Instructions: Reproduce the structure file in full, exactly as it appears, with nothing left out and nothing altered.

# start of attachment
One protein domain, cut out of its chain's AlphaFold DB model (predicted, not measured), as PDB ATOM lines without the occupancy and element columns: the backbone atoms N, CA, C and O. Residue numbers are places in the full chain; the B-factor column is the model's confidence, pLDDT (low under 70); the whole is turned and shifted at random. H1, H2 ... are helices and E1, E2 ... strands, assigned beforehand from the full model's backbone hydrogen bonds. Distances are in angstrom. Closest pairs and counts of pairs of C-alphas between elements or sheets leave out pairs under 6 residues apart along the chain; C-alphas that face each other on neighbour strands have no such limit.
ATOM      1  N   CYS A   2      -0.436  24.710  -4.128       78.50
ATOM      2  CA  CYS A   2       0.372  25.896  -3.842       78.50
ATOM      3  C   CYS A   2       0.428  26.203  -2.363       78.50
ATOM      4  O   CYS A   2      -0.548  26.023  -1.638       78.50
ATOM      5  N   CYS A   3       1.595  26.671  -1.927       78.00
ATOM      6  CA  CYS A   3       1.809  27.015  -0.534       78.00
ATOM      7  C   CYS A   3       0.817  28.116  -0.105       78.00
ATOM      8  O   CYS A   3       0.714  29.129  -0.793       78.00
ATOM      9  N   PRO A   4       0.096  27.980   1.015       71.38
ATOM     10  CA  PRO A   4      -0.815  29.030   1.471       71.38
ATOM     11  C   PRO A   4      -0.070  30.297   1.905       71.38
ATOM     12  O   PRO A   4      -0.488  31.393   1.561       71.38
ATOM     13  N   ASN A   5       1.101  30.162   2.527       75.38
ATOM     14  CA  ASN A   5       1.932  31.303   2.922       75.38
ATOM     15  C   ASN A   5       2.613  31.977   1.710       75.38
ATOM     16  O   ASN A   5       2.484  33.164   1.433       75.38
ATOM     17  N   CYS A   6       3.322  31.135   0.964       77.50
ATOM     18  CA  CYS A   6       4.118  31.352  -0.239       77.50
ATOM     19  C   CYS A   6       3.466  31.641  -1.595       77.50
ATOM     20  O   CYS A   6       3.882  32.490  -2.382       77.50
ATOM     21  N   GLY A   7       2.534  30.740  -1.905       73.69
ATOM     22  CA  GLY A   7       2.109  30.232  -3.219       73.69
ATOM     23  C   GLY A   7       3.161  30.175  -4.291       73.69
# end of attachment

One protein domain, cut out of its chain's AlphaFold DB model (predicted, not measured), as PDB ATOM lines without the occupancy and element columns: the backbone atoms N, CA, C and O. Residue numbers are places in the full chain; the B-factor column is the model's confidence, pLDDT (low under 70); the whole is turned and shifted at random. H1, H2 ... are helices and E1, E2 ... strands, assigned beforehand from the full model's backbone hydrogen bonds. Distances are in angstrom. Closest pairs and counts of pairs of C-alphas between elements or sheets leave out pairs under 6 residues apart along the chain; C-alphas that face each other on neighbour strands have no such limit.
ATOM      1  N   CYS A   2      -0.436  24.710  -4.128       78.50
ATOM      2  CA  CYS A   2       0.372  25.896  -3.842       78.50
ATOM      3  C   CYS A   2       0.428  26.203  -2.363       78.50
ATOM      4  O   CYS A   2      -0.548  26.023  -1.638       78.50
ATOM      5  N   CYS A   3       1.595  26.671  -1.927       78.00
ATOM      6  CA  CYS A   3       1.809  27.015  -0.534       78.00
ATOM      7  C   CYS A   3       0.817  28.116  -0.105       78.00
ATOM      8  O   CYS A   3       0.714  29.129  -0.793       78.00
ATOM      9  N   PRO A   4       0.096  27.980   1.015       71.38
ATOM     10  CA  PRO A   4      -0.815  29.030   1.471       71.38
ATOM     11  C   PRO A   4      -0.070  30.297   1.905       71.38
ATOM     12  O   PRO A   4      -0.488  31.393   1.561       71.38
ATOM     13  N   ASN A   5       1.101  30.162   2.527       75.38
ATOM     14  CA  ASN A   5       1.932  31.303   2.922       75.38
ATOM     15  C   ASN A   5       2.613  31.977   1.710       75.38
ATOM     16  O   ASN A   5       2.484  33.164   1.433       75.38
ATOM     17  N   CYS A   6       3.322  31.135   0.964       77.50
ATOM     18  CA  CYS A   6       4.118  31.352  -0.239       77.50
ATOM     19  C   CYS A   6       3.466  31.641  -1.595       77.50
ATOM     20  O   CYS A   6       3.882  32.490  -2.382       77.50
ATOM     21  N   GLY A   7       2.534  30.740  -1.905       73.69
ATOM     22  CA  GLY A   7       2.109  30.232  -3.219       73.69
ATOM     23  C   GLY A   7       3.161  30.175  -4.291       73.69